The sale of shares of both mutual funds and ETFs may be subject to capital gains taxes by the shareholder.
Information provided here is neither tax nor legal advice and is general in nature. Federal and state laws and regulations are subject to change.
Foreign and emerging market investing involves special risks such as currency fluctuation and less public disclosure, as well as economic and political risk. By investing in a specific geographic region, a regional fund’s returns and share price may be more volatile than those of a less concentrated portfolio. The Emerging Europe Fund invests more than 25% of its investments in companies principally engaged in the oil & gas or banking industries. The risk of concentrating investments in this group of industries will make the fund more susceptible to risk in these industries than funds which do not concentrate their investments in an industry and may make the fund’s performance more volatile.
Gold, precious metals, and precious minerals funds may be susceptible to adverse economic, political or regulatory developments due to concentrating in a single theme. The prices of gold, precious metals, and precious minerals are subject to substantial price fluctuations over short periods of time and may be affected by unpredicted international monetary and political policies. We suggest investing no more than 5% to 10% of your portfolio in these sectors.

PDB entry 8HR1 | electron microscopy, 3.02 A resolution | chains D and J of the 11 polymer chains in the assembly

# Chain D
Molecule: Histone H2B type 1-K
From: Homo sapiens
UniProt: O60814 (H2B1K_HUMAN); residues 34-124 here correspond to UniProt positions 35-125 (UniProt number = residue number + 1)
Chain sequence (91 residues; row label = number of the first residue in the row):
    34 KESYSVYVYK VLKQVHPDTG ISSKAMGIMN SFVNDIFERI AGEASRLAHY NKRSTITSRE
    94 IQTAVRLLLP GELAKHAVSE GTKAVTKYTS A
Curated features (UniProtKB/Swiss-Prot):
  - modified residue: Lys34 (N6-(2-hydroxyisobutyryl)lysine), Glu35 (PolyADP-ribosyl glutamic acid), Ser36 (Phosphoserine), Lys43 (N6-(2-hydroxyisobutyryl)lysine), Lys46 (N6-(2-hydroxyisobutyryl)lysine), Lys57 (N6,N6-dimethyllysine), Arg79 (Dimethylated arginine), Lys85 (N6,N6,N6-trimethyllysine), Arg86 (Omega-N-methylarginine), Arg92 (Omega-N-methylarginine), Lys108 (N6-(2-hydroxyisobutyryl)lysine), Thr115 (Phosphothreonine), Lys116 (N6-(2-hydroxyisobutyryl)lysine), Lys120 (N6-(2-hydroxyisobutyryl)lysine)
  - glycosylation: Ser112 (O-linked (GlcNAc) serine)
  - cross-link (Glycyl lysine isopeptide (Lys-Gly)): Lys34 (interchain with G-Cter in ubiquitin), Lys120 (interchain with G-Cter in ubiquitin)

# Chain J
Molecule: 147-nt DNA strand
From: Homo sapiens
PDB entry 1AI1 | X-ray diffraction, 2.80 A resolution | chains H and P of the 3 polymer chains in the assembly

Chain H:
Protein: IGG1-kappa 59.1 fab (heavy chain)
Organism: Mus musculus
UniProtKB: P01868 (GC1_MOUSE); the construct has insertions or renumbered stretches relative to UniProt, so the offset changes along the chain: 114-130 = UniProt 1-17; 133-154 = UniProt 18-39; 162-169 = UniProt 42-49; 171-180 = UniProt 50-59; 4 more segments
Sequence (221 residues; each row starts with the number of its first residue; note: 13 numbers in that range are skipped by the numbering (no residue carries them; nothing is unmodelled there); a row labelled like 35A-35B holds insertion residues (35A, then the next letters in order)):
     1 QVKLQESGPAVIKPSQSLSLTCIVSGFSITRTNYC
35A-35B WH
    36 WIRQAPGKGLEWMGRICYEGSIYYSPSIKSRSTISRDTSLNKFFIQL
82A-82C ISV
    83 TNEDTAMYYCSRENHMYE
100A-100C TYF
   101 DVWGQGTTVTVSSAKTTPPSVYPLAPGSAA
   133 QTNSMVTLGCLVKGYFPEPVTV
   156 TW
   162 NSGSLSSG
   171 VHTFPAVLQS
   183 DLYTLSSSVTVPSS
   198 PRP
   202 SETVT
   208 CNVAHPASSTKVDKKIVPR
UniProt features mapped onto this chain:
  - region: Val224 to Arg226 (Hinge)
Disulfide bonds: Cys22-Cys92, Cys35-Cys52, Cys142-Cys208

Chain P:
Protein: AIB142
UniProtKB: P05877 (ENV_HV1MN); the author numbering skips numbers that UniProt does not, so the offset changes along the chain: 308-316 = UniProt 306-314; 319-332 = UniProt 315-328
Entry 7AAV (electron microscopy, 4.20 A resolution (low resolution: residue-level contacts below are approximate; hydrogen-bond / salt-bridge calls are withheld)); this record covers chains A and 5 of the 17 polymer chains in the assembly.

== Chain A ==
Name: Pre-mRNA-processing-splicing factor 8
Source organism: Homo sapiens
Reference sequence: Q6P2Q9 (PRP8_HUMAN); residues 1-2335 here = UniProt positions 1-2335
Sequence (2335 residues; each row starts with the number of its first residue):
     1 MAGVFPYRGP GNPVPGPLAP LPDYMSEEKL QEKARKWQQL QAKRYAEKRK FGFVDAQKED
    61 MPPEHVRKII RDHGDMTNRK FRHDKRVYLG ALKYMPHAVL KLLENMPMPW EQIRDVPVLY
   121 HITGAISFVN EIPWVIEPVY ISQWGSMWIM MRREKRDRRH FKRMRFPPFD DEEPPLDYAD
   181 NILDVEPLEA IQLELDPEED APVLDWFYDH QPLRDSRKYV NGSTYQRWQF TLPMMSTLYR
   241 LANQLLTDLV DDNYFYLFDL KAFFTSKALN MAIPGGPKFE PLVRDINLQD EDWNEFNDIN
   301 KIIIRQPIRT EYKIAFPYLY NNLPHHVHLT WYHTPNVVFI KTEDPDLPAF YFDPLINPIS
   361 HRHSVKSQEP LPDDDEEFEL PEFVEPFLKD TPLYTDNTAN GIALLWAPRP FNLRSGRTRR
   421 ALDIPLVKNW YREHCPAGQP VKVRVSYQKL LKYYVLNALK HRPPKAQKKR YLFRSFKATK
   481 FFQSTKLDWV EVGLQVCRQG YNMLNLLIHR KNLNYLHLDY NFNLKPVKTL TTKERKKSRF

Fund portfolios are actively managed, and holdings may change daily. Holdings are reported as of the most recent quarter-end. Holdings in the China Region Fund, Emerging Europe Fund and Gold and Precious Metals Fund as a percentage of net assets as of 9/30/2015: Wal-Mart Stores Inc. 0.00%, SPDR Gold Shares ETF 0.00%, Market Vectors Gold Miners ETF 0.00%, PowerShares Global Gold & Precious Metals Portfolio ETF 0.00%, Klondex Mines Ltd. in Gold and Precious Metals Fund 16.91%, Concordia Resource Corp. 0.00%, Ivanhoe Mines Ltd. 0.00%.
All opinions expressed and data provided are subject to change without notice. Some of these opinions may not be appropriate to every investor. By clicking the link(s) above, you will be directed to a third-party website(s). U.S. Global Investors does not endorse all information supplied by this/these website(s) and is not responsible for its/their content.